The Durga idol as a migrant worker created by artist Pallab Bhaumik | Source: Pallab Bhaumik
The Durga idol as a migrant worker created by artist Pallab Bhaumik | Source: Pallab Bhaumik
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Goddess Durga is being de-Hinduised and Hinduism distorted. This is what some outraged defenders of religion would want you to think of Pallab Bhaumik’s art form portraying the goddess in a migrant worker avatar, reflecting a woman who lost her job in the lockdown and walked home for days.

What the new flag-bearers of Hindutva don’t understand is that people in West Bengal have bridged the gap between tradition and art long ago, and are all the richer for it. Hinduism in West Bengal does not need defending. For Bengalis, creativity is part of worship and religion doesn’t begin in temples but in people’s emotional expressions.

The idol of goddess Durga in a sari carrying a shirtless baby in her arms became an overnight internet sensation. Sculpted by Kolkata artist Pallab Bhaumik, the idol, made for Barisha Club Durga Puja committee, highlighted the plight of the migrant workers, who were forced to walk thousands of kilometres to reach home from cities amid the Covid-induced lockdown.

The conceptualisation of goddess Durga in the form of a migrant worker was hailed by many on social media for bringing to the fore the hardships and the struggles of thousands of migrant labourers, who were left with no jobs or money after the lockdown, forcing them to take long and painful walks back home.

But not all were impressed. Many called the idol a “distortion”, an attempt to “de-Hinduise and de-fang Durga”, “conspiracy to destroy Sanatan Dharma”, and “making mockery of Hinduism”.

Those outraging over the idol’s depiction must educate themselves about Bengal’s culture of celebrating Durga Puja.

Goddess Durga, for long, has been worshipped in different forms in Bengal — as transgender Durga, where she was modelled on ‘Ardhanarishwar’, the androgynous form of Lord Shiva and his wife Parvati; as Barbie Durga; as mother nature, or as the traditional ‘ekchala’ (single backdrop) idol sporting big, wide eyes on a heart-shaped face.

The state has also worshipped Durga idols made of chocolate as well as spices, wheat, pencil and more.

The ‘migrant’ Durga idol is just another example of such artistic expression.


Also read: The painting that inspired artist Pallab Bhaumik’s ‘migrant’ Durga idol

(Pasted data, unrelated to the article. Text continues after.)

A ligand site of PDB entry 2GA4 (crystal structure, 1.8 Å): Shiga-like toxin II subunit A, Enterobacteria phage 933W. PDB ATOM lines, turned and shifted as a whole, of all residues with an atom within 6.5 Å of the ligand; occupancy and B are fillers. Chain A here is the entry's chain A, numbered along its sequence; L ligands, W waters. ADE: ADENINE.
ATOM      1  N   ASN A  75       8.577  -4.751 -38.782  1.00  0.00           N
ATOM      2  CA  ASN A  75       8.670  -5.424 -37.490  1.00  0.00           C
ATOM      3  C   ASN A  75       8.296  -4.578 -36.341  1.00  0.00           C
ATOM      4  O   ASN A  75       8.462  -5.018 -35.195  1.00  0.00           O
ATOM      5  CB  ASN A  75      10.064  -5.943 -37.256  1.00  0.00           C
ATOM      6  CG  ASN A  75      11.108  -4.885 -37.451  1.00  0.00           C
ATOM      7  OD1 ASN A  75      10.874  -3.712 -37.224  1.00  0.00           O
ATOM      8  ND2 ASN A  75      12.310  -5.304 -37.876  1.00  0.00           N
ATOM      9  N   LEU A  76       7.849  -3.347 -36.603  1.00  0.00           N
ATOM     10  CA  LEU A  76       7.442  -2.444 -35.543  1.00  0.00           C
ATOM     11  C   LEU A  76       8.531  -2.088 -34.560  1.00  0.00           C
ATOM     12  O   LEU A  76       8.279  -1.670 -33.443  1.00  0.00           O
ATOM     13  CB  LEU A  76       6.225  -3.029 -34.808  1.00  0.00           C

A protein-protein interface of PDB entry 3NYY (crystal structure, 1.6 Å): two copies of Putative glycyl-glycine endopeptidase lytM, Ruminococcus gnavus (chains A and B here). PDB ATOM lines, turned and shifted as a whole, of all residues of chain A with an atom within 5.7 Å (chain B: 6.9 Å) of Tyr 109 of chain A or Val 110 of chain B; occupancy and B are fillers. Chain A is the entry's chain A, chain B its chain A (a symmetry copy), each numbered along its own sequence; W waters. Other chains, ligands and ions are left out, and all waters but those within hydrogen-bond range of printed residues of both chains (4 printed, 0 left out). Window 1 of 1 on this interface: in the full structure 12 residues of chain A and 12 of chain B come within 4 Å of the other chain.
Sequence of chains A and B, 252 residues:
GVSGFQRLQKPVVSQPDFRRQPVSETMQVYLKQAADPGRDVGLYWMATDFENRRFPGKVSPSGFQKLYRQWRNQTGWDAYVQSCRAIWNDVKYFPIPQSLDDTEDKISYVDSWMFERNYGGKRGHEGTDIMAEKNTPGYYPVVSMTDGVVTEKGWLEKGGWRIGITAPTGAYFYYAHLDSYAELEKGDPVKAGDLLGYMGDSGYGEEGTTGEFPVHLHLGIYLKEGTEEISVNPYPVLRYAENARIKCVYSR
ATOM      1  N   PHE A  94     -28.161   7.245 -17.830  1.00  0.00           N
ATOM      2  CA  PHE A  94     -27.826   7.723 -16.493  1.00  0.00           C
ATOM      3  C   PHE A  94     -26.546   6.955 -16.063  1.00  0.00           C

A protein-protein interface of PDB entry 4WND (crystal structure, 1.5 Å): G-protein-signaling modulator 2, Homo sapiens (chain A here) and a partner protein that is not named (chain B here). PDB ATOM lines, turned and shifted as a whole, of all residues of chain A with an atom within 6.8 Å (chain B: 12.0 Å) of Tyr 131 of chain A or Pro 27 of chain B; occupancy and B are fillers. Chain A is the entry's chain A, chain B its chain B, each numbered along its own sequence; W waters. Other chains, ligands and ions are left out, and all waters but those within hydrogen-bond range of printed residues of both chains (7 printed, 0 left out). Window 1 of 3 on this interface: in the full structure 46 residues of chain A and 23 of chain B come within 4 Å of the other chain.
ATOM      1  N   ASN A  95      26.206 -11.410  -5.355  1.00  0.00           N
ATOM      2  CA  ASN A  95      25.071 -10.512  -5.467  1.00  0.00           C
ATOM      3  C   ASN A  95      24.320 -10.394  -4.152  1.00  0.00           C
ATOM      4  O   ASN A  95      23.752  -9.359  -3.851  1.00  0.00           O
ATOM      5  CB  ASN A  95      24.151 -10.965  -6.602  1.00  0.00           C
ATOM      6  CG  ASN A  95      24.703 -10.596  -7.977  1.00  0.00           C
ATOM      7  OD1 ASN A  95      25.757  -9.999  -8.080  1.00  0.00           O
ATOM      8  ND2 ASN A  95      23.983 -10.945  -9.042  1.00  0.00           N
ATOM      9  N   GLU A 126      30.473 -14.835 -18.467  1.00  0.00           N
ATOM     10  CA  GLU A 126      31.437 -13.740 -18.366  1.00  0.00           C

Celebrating art

When it comes to depicting art through Durga idols and pandals, West Bengal never imposed boundaries. In fact, it is also through the Puja that the state has been promoting and celebrating art since times immemorial — whether it is ‘theme’ pujas, pandal illuminations/lightings or idol installations.

Bengalis never considered innovations with Durga idols as a breach of tradition, let alone calling it an attack on Hinduism.

We never stuck to the traditional form, and have always viewed innovations and experimentations as work of art modelled by artists whose genius manifested itself in idols and pandals.

Probably, that is why Bengal’s Durga Puja has evolved to become a socio-cultural celebration, rather than a religious festival.


Also read: Durga to slay ‘Coronasura’ this year as Kolkata artisans theme their idols on pandemic


Celebrating motherhood

Artist Rintu Das, who conceptualised the ‘migrant’ Durga idols, said he wanted to portray the “strength and determination” of goddess Durga in the migrant woman.

This is in sync with the traditional image of the goddess, which is that of a fierce woman with ten hands, slaying the demon ‘Mahishasura’.

The image of goddess Durga as a poor migrant worker can be, therefore, looked upon as being symbolic of the power of a mother.

It highlights the strength of thousands of poor migrant mothers, who walked back to their native villages carrying their toddlers, braving the scorching heat, hunger and thirst. Goddess Durga is symbolic of such immense resolve, grit and determination.


Also read: In West Bengal, being Bengali was the only religion, but then BJP entered


Durga, daughter of Bengal

The ‘migrant’ Durga idol isn’t the first to offend self-proclaimed Hindutva warriors. In 2017, noted hair stylist Jawed Habib was accused of hurting religious sentiments for featuring goddess Durga in an advertisement showing her at a Habib’s salon.

In both the cases, the outrage seems to have come largely from outside West Bengal.

The outrage brigade must know that goddess Durga and her children (Lakshmi, Ganesh, Karthik and Saraswati) have been humanised in Bengal over the years. And this is also primarily one of the reasons why Durga idols can be presented in different artistic forms, be it as a migrant worker or someone else.

Humanisation of Durga and her children has much to do with how Bengalis view them. Durga is not just a goddess to Bengalis, but is also considered as the daughter of the house, who is believed to leave her sasural in Mount Kailash every year to visit her maternal home on Earth with her children for five days, just like the homecoming of a married daughter.

It is, therefore, pointless to waste time on those who have no idea about how Bengal worships goddess Durga. They may even have an ulterior motive to ‘manufacture’ outrage, considering how reminding people about the hardships that migrant workers faced is not something a section of the political class would like.

West Bengal will continue to celebrate and worship Durga in her various avatars and forms. And there can be no better way to celebrate Durga Puja than to laud the beauty and spirit of women — migrant or otherwise.

Views are personal.

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25 Comments Share Your Views

25 COMMENTS

  1. Why cant we worship ” LIVE DURGA ” in our community /society?? ” BEING DuRGA” in the need of the hour .Imbibing values of ” GODDESSES DURGA” will lead to development of Human Race.